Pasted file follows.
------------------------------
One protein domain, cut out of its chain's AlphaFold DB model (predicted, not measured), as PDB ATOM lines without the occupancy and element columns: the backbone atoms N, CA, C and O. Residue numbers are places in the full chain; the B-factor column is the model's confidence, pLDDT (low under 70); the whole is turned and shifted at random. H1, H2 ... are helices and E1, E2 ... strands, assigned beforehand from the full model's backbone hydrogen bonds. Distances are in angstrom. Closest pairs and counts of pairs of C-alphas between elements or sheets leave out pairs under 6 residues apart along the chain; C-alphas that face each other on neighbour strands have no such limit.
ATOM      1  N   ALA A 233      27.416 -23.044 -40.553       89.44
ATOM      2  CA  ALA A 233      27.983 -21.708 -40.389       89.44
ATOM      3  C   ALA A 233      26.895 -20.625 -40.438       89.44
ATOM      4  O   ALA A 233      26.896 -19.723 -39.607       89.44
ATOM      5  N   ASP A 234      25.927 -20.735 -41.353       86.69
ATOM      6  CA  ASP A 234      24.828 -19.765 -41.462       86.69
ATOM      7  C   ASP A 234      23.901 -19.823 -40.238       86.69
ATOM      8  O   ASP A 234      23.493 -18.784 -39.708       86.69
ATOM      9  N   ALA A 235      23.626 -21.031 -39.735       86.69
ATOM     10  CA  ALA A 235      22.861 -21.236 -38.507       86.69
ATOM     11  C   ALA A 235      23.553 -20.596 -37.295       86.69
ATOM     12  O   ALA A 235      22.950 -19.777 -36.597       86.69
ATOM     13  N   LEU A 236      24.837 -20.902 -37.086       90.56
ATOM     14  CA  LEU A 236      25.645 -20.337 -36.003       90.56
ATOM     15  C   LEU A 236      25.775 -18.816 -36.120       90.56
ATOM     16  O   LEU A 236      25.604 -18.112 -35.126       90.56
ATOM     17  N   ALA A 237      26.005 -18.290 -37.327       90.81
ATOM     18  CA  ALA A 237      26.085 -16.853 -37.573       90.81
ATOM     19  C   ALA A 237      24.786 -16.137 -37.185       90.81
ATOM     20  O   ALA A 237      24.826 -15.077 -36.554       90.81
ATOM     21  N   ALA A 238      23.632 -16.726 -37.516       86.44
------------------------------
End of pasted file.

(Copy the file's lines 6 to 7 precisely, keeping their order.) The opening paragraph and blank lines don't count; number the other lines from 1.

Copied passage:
ATOM      6  CA  ASP A 234      24.828 -19.765 -41.462       86.69
ATOM      7  C   ASP A 234      23.901 -19.823 -40.238       86.69